Back to school during COVID-19: How to prepare your kids

August 07, 2020 | by Edward-Elmhurst Health
Categories: Healthy Driven Moms

School districts across the country are figuring out how to navigate educating students in the midst of the COVID-19 pandemic. Some are sticking with remote learning while others are bringing students back on a full or part-time basis.

As you prepare your child for getting back to school, Dr. Victoria Uribe, who chairs the pediatric department at Elmhurst Clinic, offers a few tips on preparing your child for school life during a pandemic.

  • Have the talk. Talk to your child about the coming school year and what it may look like for them. Ask them questions about how they’re feeling, expectations, what they may need to succeed this school year and ways they can stay connected with their friends. Dr. Uribe suggests using mealtimes to continue those discussions throughout the school year.

  • Educate on masks and hand sanitizer. If your child is heading back to a classroom, make sure they have these essential supplies on hand. Be sure your child’s face mask is comfortable enough to wear for the length of time they will be in school. For younger children, you may want to consider a mask that ties or connects behind the head rather than one that loops over the ears, suggests Dr. Uribe. Whatever you decide on, make sure you have at least two so your child always has a clean mask to wear. Also, be sure to check with your school to see if your child can have a small bottle of hand sanitizer with their school supplies for personal use or if you should just send a larger bottle for classroom use.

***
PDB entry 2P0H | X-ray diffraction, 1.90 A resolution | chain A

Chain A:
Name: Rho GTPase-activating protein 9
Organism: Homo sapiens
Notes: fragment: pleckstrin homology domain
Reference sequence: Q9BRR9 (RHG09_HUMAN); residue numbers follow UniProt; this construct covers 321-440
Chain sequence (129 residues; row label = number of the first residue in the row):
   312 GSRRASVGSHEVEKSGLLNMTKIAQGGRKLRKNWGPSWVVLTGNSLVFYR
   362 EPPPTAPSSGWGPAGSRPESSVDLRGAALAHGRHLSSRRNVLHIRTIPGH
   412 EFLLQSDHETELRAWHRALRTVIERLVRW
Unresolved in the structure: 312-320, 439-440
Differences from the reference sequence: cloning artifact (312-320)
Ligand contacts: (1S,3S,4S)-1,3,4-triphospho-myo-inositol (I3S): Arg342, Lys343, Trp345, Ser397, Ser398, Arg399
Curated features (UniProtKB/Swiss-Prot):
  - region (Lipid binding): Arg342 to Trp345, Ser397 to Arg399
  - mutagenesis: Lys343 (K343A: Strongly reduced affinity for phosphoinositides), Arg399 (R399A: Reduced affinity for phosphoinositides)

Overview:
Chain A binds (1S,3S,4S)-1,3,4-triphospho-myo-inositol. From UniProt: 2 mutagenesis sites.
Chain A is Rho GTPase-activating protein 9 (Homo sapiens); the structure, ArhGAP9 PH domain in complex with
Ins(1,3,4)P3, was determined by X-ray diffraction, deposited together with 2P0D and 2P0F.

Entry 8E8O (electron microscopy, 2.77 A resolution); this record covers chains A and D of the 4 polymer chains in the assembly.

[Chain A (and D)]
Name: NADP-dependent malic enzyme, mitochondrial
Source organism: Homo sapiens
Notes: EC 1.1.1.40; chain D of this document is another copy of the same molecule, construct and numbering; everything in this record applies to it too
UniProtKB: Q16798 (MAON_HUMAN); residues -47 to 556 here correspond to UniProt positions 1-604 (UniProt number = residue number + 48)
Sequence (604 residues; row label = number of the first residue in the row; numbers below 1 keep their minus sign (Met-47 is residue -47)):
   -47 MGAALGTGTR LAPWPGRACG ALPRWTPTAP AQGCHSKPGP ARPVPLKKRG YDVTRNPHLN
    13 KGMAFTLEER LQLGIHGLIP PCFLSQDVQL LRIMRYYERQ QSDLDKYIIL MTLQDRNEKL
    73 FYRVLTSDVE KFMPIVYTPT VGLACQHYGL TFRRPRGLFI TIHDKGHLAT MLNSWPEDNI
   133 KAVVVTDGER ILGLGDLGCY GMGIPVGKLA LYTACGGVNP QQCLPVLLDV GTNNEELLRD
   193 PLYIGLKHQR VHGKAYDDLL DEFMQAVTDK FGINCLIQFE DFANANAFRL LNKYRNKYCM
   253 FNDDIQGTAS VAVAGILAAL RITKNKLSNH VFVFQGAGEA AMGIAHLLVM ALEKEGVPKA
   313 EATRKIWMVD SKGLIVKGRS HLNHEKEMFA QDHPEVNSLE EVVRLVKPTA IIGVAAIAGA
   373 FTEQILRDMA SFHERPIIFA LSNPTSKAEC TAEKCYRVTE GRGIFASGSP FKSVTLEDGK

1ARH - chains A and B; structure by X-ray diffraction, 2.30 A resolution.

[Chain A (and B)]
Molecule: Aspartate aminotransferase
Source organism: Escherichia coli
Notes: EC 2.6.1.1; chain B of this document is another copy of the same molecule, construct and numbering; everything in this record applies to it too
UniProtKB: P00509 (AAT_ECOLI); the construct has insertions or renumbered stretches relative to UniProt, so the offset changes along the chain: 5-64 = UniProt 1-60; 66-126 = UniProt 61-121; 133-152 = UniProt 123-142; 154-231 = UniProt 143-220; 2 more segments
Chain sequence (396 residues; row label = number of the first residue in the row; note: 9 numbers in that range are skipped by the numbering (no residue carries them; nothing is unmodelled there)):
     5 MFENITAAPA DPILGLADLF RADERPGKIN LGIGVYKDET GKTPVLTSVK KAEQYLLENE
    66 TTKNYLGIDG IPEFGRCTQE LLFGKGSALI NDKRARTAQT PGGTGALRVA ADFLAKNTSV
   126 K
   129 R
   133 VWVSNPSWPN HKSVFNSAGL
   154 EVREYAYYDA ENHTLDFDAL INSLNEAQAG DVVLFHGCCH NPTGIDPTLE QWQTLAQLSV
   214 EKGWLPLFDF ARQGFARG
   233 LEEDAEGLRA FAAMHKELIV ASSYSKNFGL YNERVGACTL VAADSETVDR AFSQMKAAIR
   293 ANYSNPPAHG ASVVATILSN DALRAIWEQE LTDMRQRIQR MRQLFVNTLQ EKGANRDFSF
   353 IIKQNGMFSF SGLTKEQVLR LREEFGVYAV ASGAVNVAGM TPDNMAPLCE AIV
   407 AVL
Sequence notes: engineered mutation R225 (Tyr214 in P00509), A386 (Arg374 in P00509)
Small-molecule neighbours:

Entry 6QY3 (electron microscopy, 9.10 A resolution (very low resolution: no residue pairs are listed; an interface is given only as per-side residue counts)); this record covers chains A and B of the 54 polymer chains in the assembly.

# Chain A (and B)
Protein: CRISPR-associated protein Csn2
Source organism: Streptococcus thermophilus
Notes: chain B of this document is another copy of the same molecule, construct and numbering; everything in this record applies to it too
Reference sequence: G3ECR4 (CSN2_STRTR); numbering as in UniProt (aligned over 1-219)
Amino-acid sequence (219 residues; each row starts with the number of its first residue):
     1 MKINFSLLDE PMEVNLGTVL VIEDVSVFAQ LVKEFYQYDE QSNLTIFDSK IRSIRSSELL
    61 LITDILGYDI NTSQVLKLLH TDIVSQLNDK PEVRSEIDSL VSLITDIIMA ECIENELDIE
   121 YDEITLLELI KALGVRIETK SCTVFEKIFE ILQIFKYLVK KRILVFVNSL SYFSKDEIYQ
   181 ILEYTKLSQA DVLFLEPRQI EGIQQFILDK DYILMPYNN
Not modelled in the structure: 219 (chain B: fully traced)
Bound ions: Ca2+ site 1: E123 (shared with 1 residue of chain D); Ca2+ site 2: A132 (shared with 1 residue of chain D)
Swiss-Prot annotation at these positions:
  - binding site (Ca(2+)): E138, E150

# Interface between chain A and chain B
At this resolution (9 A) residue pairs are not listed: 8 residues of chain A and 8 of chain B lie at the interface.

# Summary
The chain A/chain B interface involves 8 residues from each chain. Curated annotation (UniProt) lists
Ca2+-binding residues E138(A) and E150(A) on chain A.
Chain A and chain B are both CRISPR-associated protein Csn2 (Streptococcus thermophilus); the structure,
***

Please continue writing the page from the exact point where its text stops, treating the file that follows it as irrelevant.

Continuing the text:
• Establish a sleep routine. The pandemic has wreaked havoc on sleep schedules. “Kids have been sleeping really weird hours since this all started,” says Dr. Uribe. To get your child back on a regular sleep schedule try slowly re-adjusting it by having your child go to bed earlier each night and wake-up earlier each day.  The National Sleep Foundation recommends children get 8 to 13 hours of sleep, depending on their age. The National Sleep Foundation also offers a few tips to help your child get a better night’s sleep. 
  • Get a check-up. Even if you are starting out the school year with remote learning, be sure your child is up to date on all their school physicals before school starts, says Dr. Uribe. Don’t put off school physicals until later in the year when doctors’ offices may be dealing with flu or COVID-19 outbreaks, says Dr. Uribe.

  • Don’t forget the flu shot. The American Academy of Pediatrics recommends flu shots for children ages 6 months and older. Uribe notes that the flu shot will be of particular importance this year as we are still dealing with the COVID-19 pandemic. “If we can prevent more flu that will help,” says Dr. Uribe.  Flu shots typically become available mid- to late-September.

  • Find a designated space. If your child’s school district is using remote learning, be sure your child has a quiet, comfortable space to do their schoolwork from home. If possible, set up a desk with their supplies so they have a regular spot to do their work. Let them pick out a few desk supplies to help personalize their space.

  • Get into a routine. If your child is learning from home, have them get dressed and have breakfast before starting off their school day at home. Work in some outdoor break time so they don’t spend the entire day indoors. When possible (and based on your comfort level), find a way for your child to safely socialize with their friends — whether it’s a study group outside or picnic lunch in the backyard.

  • Plan ahead. If your student is heading off to a college campus, be sure they are stocked with essential supplies — like masks, over-the-counter pain and cold medications and a thermometer. Talk to them about ways to stay healthy and safe during the pandemic and stay in regular contact throughout the year.

Our pediatricians are board-certified and specialize in the overall health of your child, from preventive care for healthy kids to treatment when kids are ill or injured. Find a pediatrician.

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